Victory in the Caribbean, at last

DRAVID'S GREAT MOMENT... India's success in the West Indies after 35 years.-AP

Two men who have seen a fair bit of life, and a lot of cricket — Rahul Dravid and Anil Kumble — helped break India's 35-YEAR series drought in the Caribbean, writes S. RAM MAHESH.

India's 35-year series drought in the Caribbean was broken by two men, who have seen a fair bit of life, and a lot of cricket. If Rahul Dravid isn't the greatest Indian Test batsman ever, the world is flat. Perhaps the recency of his efforts contribute to that assessment, but few men in the history of Test cricket have scored as often under the most trying circumstances in a such a variety of conditions.

And if Anil Kumble isn't the greatest ever Indian Test bowler, the flat word just grew a spike. This magnificent bowler has won his side more matches than can be kept track of. At 35, he has a few years left in him!

After the Indian captain won a tricky toss, and chose to bat, the combination of a clammy, capricious playing strip, and disciplined lines and lengths from the West Indies bowlers proved a formidable foe. Dravid responded with a master-class on how to play on difficult tracks. A master-class that was bettered in the second innings.

On day one, he had struggled with timing: an airtight technique and the strongest mind in cricket helped him through. The second day saw him more positive, and in greater control. From the time he walked his precise walk to the middle, replete with the routine of three crisp shadow defensive strokes, not a single delivery could do anything to discomfit him — and this was a strip the ball both kicked off and shot through on. And, oh, there was cut and swing; the stiff winds that bent flag-poles — not merely fluttered cloth on them — aided the latter.

Dravid kept his head as others around him lost wickets. The 33-year-old played some of the finest straight drives — leant-into conceptions that derived timing both from the wrists, and the leading elbow assuming a position parallel to the ground on stroke completion. Anything short was ruthlessly cut or brutally pulled depending on the line.

"You probably needed to have a lot of luck to play on this wicket," he said after the match. "The key was to get fully forward or fully back. Play as late as possible, play with soft hands. You've got to trust yourself, trust your defence, and try to bat a period of time."

The Indian skipper has the technique and skill to survive. His old comrade Anil Kumble doesn't; what he does have is an unbending will, and a knowledge of his limitations as a batsman. He hung on to add a crucial 93 for the seventh wicket on day one. "How crucial was that in the context of a low-scoring game?" Dravid later rhetorically asked. The answer would have to be: very.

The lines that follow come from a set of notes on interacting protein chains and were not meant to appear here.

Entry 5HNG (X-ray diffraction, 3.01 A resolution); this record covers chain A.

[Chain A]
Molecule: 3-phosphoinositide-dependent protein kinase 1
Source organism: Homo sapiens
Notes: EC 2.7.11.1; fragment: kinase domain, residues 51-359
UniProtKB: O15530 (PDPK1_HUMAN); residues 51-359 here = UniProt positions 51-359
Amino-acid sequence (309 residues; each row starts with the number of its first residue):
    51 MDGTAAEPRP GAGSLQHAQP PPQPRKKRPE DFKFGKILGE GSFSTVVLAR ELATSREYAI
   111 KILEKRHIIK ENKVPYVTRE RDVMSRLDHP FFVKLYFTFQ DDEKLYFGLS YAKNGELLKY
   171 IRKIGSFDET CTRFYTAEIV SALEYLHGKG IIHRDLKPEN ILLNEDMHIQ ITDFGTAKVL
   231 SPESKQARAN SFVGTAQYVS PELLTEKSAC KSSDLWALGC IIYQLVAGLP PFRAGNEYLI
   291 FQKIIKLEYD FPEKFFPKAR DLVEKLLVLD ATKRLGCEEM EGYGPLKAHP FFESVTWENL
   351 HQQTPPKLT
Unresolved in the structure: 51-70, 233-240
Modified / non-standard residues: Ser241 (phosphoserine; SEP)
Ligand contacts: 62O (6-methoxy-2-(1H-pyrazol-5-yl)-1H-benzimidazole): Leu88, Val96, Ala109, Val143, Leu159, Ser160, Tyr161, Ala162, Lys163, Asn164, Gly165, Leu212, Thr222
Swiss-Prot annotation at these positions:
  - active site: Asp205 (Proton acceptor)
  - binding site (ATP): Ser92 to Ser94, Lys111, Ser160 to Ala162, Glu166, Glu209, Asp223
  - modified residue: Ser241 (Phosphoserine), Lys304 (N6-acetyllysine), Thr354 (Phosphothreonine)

Kumble — the only member of the Indian team born when Ajit Wadekar beat Gary Sobers's West Indies in 1971 — then returned on the last day of the Test, the third!, to finish with six for 78 at a time when panic could have set in. Wicketkeeper Denesh Ramdin backed himself, and went after India's experienced, world-class spinners. The 21-year-old thought little of exposing his stumps and cutting behind point, or sweeping on length from bent knee. The short ones that came as a consequence of the attack were pulled, as Harbhajan went for 41 off six overs.

Ramdin on-drove Kumble to bring up his 50, and deposited the venerable leg-spinner over long-on. This was getting dangerous. Fortunately, India had, in Anil Kumble, the very man it needed. Where the callow would have tried too hard, the 35-year-old pegged away at the stumps. He trapped Collins in front, and a ball later, had Collymore caught at the wicket to trigger celebrations.

"I'm really, really happy for the team," said Dravid. "It's nice that the hard work we've put in — we came very close to winning earlier in this series — came through on a difficult wicket.

"We've played the better cricket — we came within a wicket at Antigua, and had we got 90 overs at St. Lucia, we would have won. I'm proud of the boys for what they achieved — when I look around a dressing room I see so many happy faces. Sometimes on long tours, we've needed support from the coaching staff. This time we had it." What Dravid also had was a pair of seamers with potential. Munaf Patel was the standout of the series, but it was Sreesanth who did the bulk of the early damage at Sabina Park. "I'll say that in the ten years since 1996 when I saw Javagal Srinath and Venkatesh Prasad bowl consistently well through a series — I've seen some good spells but not through an entire series — this is the first time two seamers have done it. Despite being young and inexperienced, Munaf and Sreesanth gave us a consistent seam attack."

For West Indies skipper Brian Lara, it was a disappointing end — a defeat that had him contemplating his future as skipper. Though thoroughly outclassed by India, West Indies showed lots of promise. "We played 14 games over the Caribbean summer and we won nine games, drew a few and lost this one," said Lara. "I think it is unfortunate that it turned out that it was spoiled at the last. But I am still very proud of the guys, I thought we played hard and good cricket. Unfortunately, we were undone by a team that played better, applied better. But I thought the pitch was not ready for such an important match."